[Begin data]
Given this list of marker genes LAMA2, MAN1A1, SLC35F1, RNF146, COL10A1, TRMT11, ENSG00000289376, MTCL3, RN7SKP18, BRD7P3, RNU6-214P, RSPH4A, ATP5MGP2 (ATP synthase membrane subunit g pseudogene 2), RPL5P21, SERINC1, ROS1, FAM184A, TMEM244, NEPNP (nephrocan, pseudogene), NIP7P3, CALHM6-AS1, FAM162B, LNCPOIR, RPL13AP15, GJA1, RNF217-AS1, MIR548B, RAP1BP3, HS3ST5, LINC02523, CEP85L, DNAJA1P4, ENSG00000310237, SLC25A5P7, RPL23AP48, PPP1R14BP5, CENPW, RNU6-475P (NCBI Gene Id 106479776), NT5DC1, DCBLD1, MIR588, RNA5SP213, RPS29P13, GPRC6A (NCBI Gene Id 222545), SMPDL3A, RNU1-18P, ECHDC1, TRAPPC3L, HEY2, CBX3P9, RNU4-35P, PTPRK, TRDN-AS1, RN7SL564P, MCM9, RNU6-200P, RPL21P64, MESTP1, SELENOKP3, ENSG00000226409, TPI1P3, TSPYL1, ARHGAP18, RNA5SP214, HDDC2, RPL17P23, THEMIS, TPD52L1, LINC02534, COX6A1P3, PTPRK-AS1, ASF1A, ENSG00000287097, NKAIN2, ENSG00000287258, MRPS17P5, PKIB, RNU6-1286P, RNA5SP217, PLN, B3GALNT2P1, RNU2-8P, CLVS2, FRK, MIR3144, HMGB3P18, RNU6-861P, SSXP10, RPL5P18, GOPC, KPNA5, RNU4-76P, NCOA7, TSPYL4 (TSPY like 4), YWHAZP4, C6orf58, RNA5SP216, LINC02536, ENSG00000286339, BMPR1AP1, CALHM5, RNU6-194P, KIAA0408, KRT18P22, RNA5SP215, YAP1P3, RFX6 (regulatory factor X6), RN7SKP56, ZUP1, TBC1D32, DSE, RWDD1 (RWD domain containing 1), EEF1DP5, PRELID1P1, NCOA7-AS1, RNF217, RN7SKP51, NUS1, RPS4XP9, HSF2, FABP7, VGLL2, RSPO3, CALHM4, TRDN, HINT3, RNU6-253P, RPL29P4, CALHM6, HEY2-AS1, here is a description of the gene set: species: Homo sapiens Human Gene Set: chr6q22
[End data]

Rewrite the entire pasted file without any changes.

Given this list of marker genes LAMA2, MAN1A1, SLC35F1, RNF146, COL10A1, TRMT11, ENSG00000289376, MTCL3, RN7SKP18, BRD7P3, RNU6-214P, RSPH4A, ATP5MGP2 (ATP synthase membrane subunit g pseudogene 2), RPL5P21, SERINC1, ROS1, FAM184A, TMEM244, NEPNP (nephrocan, pseudogene), NIP7P3, CALHM6-AS1, FAM162B, LNCPOIR, RPL13AP15, GJA1, RNF217-AS1, MIR548B, RAP1BP3, HS3ST5, LINC02523, CEP85L, DNAJA1P4, ENSG00000310237, SLC25A5P7, RPL23AP48, PPP1R14BP5, CENPW, RNU6-475P (NCBI Gene Id 106479776), NT5DC1, DCBLD1, MIR588, RNA5SP213, RPS29P13, GPRC6A (NCBI Gene Id 222545), SMPDL3A, RNU1-18P, ECHDC1, TRAPPC3L, HEY2, CBX3P9, RNU4-35P, PTPRK, TRDN-AS1, RN7SL564P, MCM9, RNU6-200P, RPL21P64, MESTP1, SELENOKP3, ENSG00000226409, TPI1P3, TSPYL1, ARHGAP18, RNA5SP214, HDDC2, RPL17P23, THEMIS, TPD52L1, LINC02534, COX6A1P3, PTPRK-AS1, ASF1A, ENSG00000287097, NKAIN2, ENSG00000287258, MRPS17P5, PKIB, RNU6-1286P, RNA5SP217, PLN, B3GALNT2P1, RNU2-8P, CLVS2, FRK, MIR3144, HMGB3P18, RNU6-861P, SSXP10, RPL5P18, GOPC, KPNA5, RNU4-76P, NCOA7, TSPYL4 (TSPY like 4), YWHAZP4, C6orf58, RNA5SP216, LINC02536, ENSG00000286339, BMPR1AP1, CALHM5, RNU6-194P, KIAA0408, KRT18P22, RNA5SP215, YAP1P3, RFX6 (regulatory factor X6), RN7SKP56, ZUP1, TBC1D32, DSE, RWDD1 (RWD domain containing 1), EEF1DP5, PRELID1P1, NCOA7-AS1, RNF217, RN7SKP51, NUS1, RPS4XP9, HSF2, FABP7, VGLL2, RSPO3, CALHM4, TRDN, HINT3, RNU6-253P, RPL29P4, CALHM6, HEY2-AS1, here is a description of the gene set: species: Homo sapiens Human Gene Set: chr6q22